Navistar hosted its first Top Team technician skills competition in May of this year, offering ten technicians the chance to prove their skills, and one a sponsorship to TMC’s 2023 National Technician Skills Competition in September 2023 in Cleveland, Ohio.
Nathan Reed, a master-certified technician with RWC Group in Seattle, Washington, battled his way to the top out of the initial 420 technicians who tested to compete in Navistar’s 2023 Top Team skills competition. He then excelled among the top ten techs selected, demonstrating his mastery at 20 stations that covered everything from engines, air brakes, aftertreatment systems, electrical systems, wiring, and Diamond Logicelectrical system and fault codes.
“To be able to win this competition and come in first place is a huge honor for me,” said Reed. “At the end of the day, if the technicians aren’t there to get these trucks fixed, the whole thing stops. So, I’m proud of those who are here. There are some incredibly talented technicians who are here for this competition and I’m hoping that we can see that grow and recognize even more technicians as we go forward.”Read more: Navistar launches technician skills competition
Fleet Maintenance wanted to catch up with Navistar’s first Top Team champion after his win and discuss his day-to-day habits on the job, how his shop helped set him up for success, what the technician of 15 years loves most about his work.
Responses have been lightly edited for length and clarity.
Fleet Maintenance: How did you get involved in truck maintenance?
Nathan Reed: Through the Universal Technical Institute (UTI) in Avendale, AZ. I was always into cars when I was in middle and high school. I went to UTI for car knowledge and assumed I would end up at a car dealership. Since they offered medium- and heavy-duty diesel programs too, I took them because I really like learning and I wanted to expand my knowledge. Plus, diesel was becoming popular in the automotive industry. Once I started those classes, I thought the technology was cool and it shifted my whole focus. I was working at an independent automotive shop at the same time and switched to a diesel heavy-duty shop.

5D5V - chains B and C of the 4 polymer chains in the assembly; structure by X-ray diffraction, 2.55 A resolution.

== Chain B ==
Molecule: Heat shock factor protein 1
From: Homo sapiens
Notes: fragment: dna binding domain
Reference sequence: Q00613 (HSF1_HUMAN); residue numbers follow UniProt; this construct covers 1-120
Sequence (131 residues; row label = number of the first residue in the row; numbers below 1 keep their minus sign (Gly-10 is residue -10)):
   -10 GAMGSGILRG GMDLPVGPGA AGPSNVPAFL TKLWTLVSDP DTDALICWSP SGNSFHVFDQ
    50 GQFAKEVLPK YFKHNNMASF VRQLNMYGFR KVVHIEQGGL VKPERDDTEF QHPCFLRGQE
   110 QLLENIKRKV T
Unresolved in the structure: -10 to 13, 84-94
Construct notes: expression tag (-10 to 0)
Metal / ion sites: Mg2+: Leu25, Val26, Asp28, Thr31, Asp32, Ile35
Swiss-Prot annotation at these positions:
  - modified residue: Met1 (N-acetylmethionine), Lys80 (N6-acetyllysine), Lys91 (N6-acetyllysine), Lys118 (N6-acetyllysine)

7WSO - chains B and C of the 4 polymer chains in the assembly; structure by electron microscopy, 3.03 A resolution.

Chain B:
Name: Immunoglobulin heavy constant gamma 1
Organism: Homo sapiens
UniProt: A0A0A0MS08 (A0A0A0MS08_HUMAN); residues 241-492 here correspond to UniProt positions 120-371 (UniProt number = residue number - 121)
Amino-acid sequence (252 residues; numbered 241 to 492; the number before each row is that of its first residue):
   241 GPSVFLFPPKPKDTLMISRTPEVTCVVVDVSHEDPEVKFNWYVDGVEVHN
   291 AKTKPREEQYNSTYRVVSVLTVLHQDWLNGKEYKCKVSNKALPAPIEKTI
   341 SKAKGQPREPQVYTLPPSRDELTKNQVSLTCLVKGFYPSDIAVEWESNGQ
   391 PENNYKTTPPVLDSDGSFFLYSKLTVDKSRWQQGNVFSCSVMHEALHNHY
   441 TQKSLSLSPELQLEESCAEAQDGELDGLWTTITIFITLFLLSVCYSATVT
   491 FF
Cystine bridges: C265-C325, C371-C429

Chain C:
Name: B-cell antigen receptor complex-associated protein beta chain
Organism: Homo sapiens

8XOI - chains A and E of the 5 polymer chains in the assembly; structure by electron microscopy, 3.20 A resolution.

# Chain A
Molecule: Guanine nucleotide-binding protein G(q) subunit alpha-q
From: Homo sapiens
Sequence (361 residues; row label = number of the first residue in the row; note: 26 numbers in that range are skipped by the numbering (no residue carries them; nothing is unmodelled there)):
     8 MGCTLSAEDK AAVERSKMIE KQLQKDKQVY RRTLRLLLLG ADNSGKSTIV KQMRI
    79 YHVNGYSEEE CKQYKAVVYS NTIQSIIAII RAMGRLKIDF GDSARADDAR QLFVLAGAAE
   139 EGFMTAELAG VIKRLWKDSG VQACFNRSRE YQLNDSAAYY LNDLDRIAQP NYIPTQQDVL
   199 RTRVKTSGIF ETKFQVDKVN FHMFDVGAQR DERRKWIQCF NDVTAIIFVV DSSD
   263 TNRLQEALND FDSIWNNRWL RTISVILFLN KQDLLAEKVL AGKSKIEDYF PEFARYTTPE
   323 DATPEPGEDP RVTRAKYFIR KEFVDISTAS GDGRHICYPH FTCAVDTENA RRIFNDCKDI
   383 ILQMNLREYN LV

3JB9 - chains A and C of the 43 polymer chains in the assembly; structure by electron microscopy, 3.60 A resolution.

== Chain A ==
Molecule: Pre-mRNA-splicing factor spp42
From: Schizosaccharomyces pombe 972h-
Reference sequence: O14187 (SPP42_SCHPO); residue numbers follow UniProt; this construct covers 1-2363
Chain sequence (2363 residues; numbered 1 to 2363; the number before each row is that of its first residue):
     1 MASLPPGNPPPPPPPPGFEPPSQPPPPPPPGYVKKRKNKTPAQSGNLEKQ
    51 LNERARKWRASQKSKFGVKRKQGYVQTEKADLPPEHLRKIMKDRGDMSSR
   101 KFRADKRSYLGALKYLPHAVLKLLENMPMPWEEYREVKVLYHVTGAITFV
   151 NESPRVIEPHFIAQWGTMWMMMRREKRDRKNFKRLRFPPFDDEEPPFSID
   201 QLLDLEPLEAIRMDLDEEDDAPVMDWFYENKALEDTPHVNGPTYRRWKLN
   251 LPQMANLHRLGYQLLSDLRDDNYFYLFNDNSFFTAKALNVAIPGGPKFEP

FM: What is your favorite part of job?
NR: Fixing the hardest stuff, the most complex problems that get me scratching my head. That is the most rewarding when you actually find the solution, especially when fixing the complicated trucks that other people could not find the solutions to.
FM: What was one of your biggest repair/diagnostic challenges and how did you solve it?
NR: I did have one a year ago that was having an intermittent communication issue. I had a second technician data link wiring and found the broken wire, just by watching when the engine control module was sending messages and when it wasn’t. Then I used wiggle testing to pinpoint the spot. That one took a lot of effort, 3 days in total. We had to figure out what modules were dropping off and when, and work backwards, getting a little bit of info each time the problem presented itself.
Otherwise, anything that is intermittent is challenging. When the problem is consistent and keeps happening, those are easy to solve, it is just a matter of tracking. Anything that is intermittent and comes and goes, that is the hardest because you have to catch it while it is doing it and gather the information to fix it. It takes more patience than anything else, wiggle testing, etc. Any time you get the opportunity to collect more data and narrow down the search toward your solution, that is the most difficult type of work.
FM: What are your favorite tools to use?
NR: My laptop, the EasyTech. I say that because we work on so much that is electronically controlled, so you use a laptop on almost every single repair. It is the most powerful and expensive tool that I own and has the ability to feed me a ton of information. As far as diagnostic work that I do most frequently, that is my go-to tool to see what the truck has to say for itself, and then use that information to figure out next steps.
FM: What do your supervisors and managers do to put you in a position to succeed?
NR: From a manager/supervisor perspective, their ability to help provide support to the technicians that we need is the biggest thing. They put us in a place to succeed by helping us get information from customers, write up repairs, and detect issues they are experiencing. We rely on service managers to get us specialty tools, like Navistar equipment, to fix these trucks. When you put that together, a manager that can bring all that support to us in one place helps us get troubleshooting done quickly and efficiently. It is a team effort throughout the entire coordination of the dealership.
FM: How does RWC Group show appreciation for your work? Ex. Bonuses, free lunches?
NR: We have a bonus program.
FM: What do you listen to at work?
NR: I work the night shift, so hard rock or heavy metal. We listen to a lot of comedy skits, too! We throw up people’s comedy routines on a speaker and it makes work fun. Night shift makes it easier to find a consensus on what we listen to as well.
FM: What do you like to do in your free time when you’re not turning wrenches?
NR: I do competitive rock crawling and love purpose-built cars (sand rail). I have a friend who drives and I work as his spotter. We do a west coast circuit for that; we have competed in a few states so far this year. I also do a lot of tinkering with 60s-80s Chevy and GMC pickup trucks, whether restoring, fixing, or tinkering around and learning about them. I really like those trucks for some reason.